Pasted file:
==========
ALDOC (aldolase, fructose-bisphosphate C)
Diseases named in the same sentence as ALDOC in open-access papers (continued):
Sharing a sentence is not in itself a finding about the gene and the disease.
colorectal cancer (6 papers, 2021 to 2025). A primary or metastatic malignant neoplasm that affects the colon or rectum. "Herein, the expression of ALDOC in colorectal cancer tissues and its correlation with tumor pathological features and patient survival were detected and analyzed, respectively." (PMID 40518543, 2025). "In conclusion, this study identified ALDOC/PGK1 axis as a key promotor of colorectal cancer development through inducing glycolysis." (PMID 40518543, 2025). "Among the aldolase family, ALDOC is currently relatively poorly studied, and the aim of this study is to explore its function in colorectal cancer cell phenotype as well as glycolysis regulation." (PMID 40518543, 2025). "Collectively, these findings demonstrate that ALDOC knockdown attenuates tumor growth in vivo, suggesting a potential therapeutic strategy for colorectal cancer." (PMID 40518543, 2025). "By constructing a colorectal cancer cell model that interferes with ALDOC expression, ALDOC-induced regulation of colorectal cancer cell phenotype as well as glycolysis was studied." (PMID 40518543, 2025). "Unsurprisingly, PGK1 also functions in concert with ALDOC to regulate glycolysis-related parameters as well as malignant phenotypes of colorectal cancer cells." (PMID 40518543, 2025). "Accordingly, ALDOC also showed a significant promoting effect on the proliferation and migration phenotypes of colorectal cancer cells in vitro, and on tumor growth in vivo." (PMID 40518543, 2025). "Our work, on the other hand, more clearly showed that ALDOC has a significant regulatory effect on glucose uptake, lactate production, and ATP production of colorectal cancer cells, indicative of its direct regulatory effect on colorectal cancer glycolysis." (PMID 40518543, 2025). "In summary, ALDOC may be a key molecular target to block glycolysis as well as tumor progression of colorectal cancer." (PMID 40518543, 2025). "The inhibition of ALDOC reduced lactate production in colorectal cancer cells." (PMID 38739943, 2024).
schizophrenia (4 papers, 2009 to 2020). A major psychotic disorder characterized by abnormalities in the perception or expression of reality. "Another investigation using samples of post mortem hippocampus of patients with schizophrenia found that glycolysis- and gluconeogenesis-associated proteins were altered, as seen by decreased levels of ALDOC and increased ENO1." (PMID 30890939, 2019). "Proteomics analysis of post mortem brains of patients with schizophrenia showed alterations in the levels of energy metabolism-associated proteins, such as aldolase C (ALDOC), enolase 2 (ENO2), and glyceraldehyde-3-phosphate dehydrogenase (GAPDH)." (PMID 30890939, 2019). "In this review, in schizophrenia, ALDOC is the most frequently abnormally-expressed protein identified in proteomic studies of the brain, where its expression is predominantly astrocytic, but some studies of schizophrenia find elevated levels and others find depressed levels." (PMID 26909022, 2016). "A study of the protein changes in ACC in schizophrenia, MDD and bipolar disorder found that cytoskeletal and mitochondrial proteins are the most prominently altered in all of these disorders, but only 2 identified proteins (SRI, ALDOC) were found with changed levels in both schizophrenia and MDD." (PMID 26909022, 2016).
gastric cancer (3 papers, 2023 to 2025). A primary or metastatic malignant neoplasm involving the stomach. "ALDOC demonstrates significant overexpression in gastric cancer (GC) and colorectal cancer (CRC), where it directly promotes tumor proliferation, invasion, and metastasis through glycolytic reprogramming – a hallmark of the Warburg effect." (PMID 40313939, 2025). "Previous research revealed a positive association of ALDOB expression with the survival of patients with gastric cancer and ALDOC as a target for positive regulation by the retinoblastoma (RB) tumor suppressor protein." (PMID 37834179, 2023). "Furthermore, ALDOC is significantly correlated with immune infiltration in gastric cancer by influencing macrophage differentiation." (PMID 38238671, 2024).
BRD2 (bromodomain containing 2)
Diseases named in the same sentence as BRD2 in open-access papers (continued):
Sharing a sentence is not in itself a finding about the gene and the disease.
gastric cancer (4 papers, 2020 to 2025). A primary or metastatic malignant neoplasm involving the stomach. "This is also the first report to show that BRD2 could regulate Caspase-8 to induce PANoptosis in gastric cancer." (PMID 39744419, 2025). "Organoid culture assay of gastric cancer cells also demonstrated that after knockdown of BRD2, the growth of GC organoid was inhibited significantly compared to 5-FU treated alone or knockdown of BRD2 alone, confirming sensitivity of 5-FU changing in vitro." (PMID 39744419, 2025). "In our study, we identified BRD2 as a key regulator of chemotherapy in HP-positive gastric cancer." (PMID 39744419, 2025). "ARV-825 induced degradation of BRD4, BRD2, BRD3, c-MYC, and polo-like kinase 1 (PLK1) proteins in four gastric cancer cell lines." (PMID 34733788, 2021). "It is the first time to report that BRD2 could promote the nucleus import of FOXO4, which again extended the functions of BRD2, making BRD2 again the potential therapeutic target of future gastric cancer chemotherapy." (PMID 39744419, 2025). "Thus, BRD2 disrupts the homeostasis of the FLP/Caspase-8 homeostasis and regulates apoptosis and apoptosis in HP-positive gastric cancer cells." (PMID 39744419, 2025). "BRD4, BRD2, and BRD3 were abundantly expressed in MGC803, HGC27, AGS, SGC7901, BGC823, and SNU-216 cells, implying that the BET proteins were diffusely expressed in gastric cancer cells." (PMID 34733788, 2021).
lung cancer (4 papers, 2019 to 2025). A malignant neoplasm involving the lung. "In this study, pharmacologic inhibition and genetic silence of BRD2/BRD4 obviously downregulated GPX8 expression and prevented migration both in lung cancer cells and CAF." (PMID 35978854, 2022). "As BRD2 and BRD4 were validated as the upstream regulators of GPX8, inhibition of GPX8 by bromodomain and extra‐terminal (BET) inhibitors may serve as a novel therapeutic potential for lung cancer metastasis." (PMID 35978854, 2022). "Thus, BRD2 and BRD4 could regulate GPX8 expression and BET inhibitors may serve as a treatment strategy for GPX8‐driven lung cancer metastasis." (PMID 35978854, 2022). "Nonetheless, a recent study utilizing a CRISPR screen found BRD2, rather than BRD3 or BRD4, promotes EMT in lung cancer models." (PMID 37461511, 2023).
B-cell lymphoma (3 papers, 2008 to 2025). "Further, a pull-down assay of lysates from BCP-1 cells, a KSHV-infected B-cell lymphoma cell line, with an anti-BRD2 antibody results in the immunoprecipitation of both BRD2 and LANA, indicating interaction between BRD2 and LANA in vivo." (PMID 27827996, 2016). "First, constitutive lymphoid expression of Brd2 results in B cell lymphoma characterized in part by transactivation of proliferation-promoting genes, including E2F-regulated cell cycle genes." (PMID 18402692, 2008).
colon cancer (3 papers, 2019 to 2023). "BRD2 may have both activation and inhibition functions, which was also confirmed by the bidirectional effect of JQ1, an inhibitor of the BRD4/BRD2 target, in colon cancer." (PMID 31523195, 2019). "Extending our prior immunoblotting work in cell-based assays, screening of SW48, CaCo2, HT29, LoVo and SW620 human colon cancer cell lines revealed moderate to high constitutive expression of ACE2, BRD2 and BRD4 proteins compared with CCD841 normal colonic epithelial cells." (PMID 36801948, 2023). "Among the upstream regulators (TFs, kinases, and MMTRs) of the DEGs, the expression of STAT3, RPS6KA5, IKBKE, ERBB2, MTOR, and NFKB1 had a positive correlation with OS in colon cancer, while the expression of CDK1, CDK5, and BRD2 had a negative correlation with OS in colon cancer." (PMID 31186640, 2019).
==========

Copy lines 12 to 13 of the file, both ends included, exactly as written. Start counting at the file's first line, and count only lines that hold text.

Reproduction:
B-cell lymphoma (3 papers, 2008 to 2025). "Further, a pull-down assay of lysates from BCP-1 cells, a KSHV-infected B-cell lymphoma cell line, with an anti-BRD2 antibody results in the immunoprecipitation of both BRD2 and LANA, indicating interaction between BRD2 and LANA in vivo." (PMID 27827996, 2016). "First, constitutive lymphoid expression of Brd2 results in B cell lymphoma characterized in part by transactivation of proliferation-promoting genes, including E2F-regulated cell cycle genes." (PMID 18402692, 2008).
colon cancer (3 papers, 2019 to 2023). "BRD2 may have both activation and inhibition functions, which was also confirmed by the bidirectional effect of JQ1, an inhibitor of the BRD4/BRD2 target, in colon cancer." (PMID 31523195, 2019). "Extending our prior immunoblotting work in cell-based assays, screening of SW48, CaCo2, HT29, LoVo and SW620 human colon cancer cell lines revealed moderate to high constitutive expression of ACE2, BRD2 and BRD4 proteins compared with CCD841 normal colonic epithelial cells." (PMID 36801948, 2023). "Among the upstream regulators (TFs, kinases, and MMTRs) of the DEGs, the expression of STAT3, RPS6KA5, IKBKE, ERBB2, MTOR, and NFKB1 had a positive correlation with OS in colon cancer, while the expression of CDK1, CDK5, and BRD2 had a negative correlation with OS in colon cancer." (PMID 31186640, 2019).